The best sun deck on Sapphire Princess is on Deck 16 aft. Not only will you find lots of space to relax, you've also got two hot tubs -- and a bar, almost like your own private sanctuary. If you really want to get away from everyone, and snag a great view, climb the steep stairs to the Sports Court on top of Skywalkers, and you'll find another sun deck. At the other end of the ship you'll find more sunbathing around and just above the adults-only pool, on Deck 16.
Sapphire also has Princess' signature, adults-only Sanctuary (Deck 16). The front-of-the-ship space features lots of thickly cushioned loungers, massage cabanas, signature beverages, complimentary light meals and on-call stewards. Enjoying the area comes at a price: It's $20 for half a day and $40 for a full day, plus there's a $3 service fee for dining orders. There's also a per-cruise price that varies.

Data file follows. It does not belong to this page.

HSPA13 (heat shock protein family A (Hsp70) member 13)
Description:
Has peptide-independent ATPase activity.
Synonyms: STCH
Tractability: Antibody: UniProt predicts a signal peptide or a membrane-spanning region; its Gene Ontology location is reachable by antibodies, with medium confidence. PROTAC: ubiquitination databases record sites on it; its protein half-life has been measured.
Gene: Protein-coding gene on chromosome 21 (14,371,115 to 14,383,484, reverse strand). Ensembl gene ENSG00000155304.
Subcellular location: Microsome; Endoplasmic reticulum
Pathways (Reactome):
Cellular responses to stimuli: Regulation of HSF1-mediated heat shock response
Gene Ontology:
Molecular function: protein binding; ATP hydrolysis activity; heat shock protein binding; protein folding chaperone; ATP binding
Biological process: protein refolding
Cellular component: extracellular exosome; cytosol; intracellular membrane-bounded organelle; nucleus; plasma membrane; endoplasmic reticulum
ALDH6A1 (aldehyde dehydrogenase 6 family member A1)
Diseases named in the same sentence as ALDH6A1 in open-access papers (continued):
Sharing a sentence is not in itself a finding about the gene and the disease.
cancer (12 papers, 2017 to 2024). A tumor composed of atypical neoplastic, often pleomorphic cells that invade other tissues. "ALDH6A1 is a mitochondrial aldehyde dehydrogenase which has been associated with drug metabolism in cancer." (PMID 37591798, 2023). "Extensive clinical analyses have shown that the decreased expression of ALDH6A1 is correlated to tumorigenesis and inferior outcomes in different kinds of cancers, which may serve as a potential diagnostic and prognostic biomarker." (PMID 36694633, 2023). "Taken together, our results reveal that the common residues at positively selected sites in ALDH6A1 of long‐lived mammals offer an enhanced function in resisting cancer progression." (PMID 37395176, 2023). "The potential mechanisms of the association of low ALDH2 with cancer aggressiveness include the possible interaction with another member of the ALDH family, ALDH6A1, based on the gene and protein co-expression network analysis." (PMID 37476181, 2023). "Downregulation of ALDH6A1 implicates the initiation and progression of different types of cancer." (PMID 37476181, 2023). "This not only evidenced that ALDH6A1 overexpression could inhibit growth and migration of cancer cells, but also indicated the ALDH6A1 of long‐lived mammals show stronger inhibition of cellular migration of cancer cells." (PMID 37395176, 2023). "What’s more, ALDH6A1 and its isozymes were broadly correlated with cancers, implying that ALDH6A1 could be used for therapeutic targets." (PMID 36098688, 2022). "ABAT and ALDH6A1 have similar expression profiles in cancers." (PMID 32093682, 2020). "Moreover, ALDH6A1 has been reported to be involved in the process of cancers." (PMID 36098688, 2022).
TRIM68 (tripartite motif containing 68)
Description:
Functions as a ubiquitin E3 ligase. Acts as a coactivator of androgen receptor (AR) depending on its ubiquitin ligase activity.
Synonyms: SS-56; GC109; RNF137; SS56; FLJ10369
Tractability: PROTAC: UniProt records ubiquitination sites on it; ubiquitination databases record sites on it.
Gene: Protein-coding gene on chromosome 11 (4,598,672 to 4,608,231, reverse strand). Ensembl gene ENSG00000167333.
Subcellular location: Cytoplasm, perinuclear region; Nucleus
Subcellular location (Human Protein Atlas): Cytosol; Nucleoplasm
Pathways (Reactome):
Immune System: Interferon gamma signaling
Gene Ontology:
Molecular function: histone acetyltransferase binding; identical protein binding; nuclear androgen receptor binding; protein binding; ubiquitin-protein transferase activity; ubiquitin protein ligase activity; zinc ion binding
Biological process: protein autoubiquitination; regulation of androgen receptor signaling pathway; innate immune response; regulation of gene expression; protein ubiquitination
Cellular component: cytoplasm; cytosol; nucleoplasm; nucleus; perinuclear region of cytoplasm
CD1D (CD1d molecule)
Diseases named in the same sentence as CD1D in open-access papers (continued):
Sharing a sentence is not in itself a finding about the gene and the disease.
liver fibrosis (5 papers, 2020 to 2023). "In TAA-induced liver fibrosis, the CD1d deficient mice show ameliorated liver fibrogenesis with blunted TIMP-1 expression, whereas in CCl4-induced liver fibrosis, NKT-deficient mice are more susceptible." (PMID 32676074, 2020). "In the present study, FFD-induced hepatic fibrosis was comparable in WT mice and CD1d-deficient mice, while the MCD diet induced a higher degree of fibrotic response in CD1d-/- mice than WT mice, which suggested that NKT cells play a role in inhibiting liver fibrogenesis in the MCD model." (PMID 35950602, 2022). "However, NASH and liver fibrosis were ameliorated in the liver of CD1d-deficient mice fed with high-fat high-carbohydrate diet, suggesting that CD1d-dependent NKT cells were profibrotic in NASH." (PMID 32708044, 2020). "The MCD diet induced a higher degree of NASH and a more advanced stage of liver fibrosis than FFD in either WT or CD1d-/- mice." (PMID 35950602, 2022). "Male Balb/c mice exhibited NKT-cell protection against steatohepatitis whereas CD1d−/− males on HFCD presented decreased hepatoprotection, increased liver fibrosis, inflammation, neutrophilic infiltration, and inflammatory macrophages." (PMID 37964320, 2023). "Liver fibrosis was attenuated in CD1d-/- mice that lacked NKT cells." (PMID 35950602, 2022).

The heart of Sapphire Princess is its Piazza on Deck 5, the aforementioned Italian-style atrium. The bustling, three-deck-high space is a combination bakery, wine/sushi/tapas bar, pizzeria and performance venue. You'll find the guest services, shore excursion and Captain's Circle Loyalty and Future Cruise Sales areas on Deck 6, and an array of shops here and on Deck 7, including duty free, branded goods, essentials and some brand names such as Church handbags.
The Art Gallery is on Deck 5; one deck up is the library, a cozy reading room with a mediocre collection of fiction and nonfiction books and a number of comfy chairs.
The Internet Cafe is on Deck 7, sandwiched between Explorers Lounge and Sabatini's, and its huge size is likely a reflection of the ship's age. Even though most people have a handheld device nowadays, we found it surprisingly busy. Internet access costs 79 cents per minute if you pay as you go or you can buy a package: 100 minutes for $69; 200 minutes for $99; 400 minutes for $159 and 600 minutes for $199. Though pricy, the good news is it's fast and it's billed by usage not time, so you don't have to worry about logging out.